As we move into a new era, Web 3.0, major retailers have to understand that customers aren’t necessarily going to come to them. Retailers have to find new and innovative ways to get to their consumers and keep them engaged.
1800Flowers.com is a great example of a merchant that is leveraging social media not only to build its brand but also to make sales. The company made the first Facebook transaction through a campaign it held during Valentine’s Day where users could purchase flowers without having to navigate away from their Facebook page. 1800Flowers also had the first ever online transaction through AOL, which is currently emerging as a leader in online advertising strategies and initiatives.
Despite all its company’s efforts, David Siegel, SVP, Strategy & Corp. Development, 1800Flowers, said in a presentation this morning at eTail that when it comes to mobile and social, the company is still at the beginning of that stage.
Siegel said that social commerce is all about being more than transactional to drive more transactions – which may seem like an oxymoron, but isn’t. What he meant is that a company has to think about being more than a transaction driven business; going beyond the customer’s expectation to create a strong brand and experience. Ultimately, this will drive transactions.
As part of this initiative, 1800Flowers started a content site called Celebrations.com which has around one million monthly visits and is comprised of content that is geared toward anyone planning a celebration that is less specific than say, a wedding. Maybe it’s a football party, or a Lost viewing party, or a bachelorette. “We’re able to leverage our knowledge of content and media on our other sites as well because we see that overlap continuing and getting more aggressive in years to come,” said Siegel.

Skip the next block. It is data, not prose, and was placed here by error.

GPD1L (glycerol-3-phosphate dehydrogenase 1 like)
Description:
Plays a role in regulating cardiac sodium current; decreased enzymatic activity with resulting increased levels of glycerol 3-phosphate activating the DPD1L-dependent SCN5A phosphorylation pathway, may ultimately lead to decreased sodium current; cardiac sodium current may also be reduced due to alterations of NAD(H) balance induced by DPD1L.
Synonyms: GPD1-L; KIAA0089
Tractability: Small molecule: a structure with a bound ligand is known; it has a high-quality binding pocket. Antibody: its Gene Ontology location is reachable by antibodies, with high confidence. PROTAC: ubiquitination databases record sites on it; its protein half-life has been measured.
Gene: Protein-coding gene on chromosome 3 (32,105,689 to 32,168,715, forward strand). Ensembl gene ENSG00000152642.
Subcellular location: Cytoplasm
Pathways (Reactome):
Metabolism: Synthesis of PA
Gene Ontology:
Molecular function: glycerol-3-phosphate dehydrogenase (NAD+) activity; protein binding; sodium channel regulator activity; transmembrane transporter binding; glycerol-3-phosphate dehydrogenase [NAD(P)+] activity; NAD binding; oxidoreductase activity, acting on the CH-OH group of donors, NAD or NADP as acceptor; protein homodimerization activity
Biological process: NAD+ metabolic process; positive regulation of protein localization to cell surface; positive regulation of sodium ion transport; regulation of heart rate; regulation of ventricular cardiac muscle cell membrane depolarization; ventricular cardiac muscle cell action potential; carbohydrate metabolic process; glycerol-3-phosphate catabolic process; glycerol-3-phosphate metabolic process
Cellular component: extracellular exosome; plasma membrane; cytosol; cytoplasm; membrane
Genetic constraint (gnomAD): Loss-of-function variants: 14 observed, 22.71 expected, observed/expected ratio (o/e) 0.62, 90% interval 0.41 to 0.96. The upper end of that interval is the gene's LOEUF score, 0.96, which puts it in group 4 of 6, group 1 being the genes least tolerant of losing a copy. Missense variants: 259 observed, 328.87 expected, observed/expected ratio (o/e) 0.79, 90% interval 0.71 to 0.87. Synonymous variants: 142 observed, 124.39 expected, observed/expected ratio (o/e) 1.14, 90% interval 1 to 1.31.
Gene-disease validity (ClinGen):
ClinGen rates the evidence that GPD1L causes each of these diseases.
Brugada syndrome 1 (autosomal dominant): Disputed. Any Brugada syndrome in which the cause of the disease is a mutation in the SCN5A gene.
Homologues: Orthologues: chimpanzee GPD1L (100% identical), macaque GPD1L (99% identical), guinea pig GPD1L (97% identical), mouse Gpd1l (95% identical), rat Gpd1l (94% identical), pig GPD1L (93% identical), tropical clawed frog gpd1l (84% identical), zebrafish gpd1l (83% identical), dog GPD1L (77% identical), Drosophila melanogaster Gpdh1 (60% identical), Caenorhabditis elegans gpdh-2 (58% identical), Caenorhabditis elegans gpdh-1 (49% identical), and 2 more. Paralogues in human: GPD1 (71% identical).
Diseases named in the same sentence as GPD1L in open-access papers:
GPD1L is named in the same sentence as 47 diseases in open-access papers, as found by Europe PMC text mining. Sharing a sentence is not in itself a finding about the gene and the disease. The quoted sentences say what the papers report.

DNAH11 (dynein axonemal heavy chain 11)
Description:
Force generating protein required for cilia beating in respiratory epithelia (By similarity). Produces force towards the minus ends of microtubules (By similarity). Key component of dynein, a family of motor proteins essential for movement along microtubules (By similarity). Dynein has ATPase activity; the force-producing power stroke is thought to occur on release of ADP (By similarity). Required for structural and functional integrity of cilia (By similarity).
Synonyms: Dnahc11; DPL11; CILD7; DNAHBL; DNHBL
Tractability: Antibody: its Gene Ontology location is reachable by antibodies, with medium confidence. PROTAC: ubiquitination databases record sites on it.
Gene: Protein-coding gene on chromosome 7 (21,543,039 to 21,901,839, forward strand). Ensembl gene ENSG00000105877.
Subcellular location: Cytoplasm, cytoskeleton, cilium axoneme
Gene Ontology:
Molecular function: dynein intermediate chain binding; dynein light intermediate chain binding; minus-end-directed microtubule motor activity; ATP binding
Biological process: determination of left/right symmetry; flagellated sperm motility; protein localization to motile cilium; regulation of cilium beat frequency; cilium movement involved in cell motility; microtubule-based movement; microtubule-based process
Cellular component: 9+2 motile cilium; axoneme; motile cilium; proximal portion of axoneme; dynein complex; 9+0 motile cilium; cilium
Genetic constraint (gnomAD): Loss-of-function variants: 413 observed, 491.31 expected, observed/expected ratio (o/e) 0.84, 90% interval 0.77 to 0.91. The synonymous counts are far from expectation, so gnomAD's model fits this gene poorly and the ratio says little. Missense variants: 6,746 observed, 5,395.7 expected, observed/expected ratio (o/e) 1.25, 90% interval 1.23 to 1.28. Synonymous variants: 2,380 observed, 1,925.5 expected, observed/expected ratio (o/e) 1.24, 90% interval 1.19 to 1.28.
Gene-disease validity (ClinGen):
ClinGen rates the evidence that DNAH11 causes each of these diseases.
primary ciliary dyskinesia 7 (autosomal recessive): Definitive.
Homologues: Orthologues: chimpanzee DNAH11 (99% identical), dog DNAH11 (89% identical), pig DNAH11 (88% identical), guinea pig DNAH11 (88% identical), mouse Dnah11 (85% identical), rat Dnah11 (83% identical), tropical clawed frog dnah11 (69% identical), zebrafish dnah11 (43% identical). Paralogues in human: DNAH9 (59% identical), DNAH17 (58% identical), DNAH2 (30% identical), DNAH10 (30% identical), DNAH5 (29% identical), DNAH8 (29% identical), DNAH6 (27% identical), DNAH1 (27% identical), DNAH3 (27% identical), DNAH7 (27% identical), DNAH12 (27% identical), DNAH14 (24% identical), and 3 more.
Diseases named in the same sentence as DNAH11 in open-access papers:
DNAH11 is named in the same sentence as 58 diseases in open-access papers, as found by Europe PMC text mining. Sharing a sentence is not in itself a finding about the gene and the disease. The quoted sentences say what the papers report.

To spread its message through social networks, 1800Flowers created a “One Less Lonely Girl” Justin Bieber bouquet and promoted it to Bieber’s to 1.1 million Twitter followers as well as his 1.8 million Facebook fans. The company leveraged the young celebrity’s followers and fans and referencing this campaign’s success, Siegel told the audience to also “think about all your marketing partnerships where you can brand your assets.” Think about Facebook, but think about bloggers too, he said. And make sure in your organization people have clear ownership of who owns the emerging space. “You need cross-brand support from PR, marketing, etc.,” said Siegel. “Make sure everyone understands your new business and initiatives.”
In regards to mobile, Flowers (as Siegel shortens the company name) launched mobile web more than four years ago and asked itself, “Are we in 1995 or 1999/2000 when it comes to mobile? Are we in the early stages, or is it going to see gang-buster growth?” At the time, the company thought early stages, but since then they have changed their tune and realized that mobile is growing very rapidly. As a result of that, Flowers has launched a partnership with Digby to approach mobile and is now active in SMS marketing and other mobile strategies.
“When it comes to apps, it’s not just about creating an app,” said Siegel. “It’s critical that you really engage with Apple, Blackberry, Android and figure out what incentives you can provide. It is critical to spend time engaging with the platforms; it’s not just ‘If you build it they will come.'”
Siegel also stressed the importance of the crossover between online and mobile. Flowers is building a strategy where the company will have increased penetration at grocery stores, mass retailers and has plans to leverage mobile devices to check out with coupons, etc. His advice is to have a broad mobile strategy.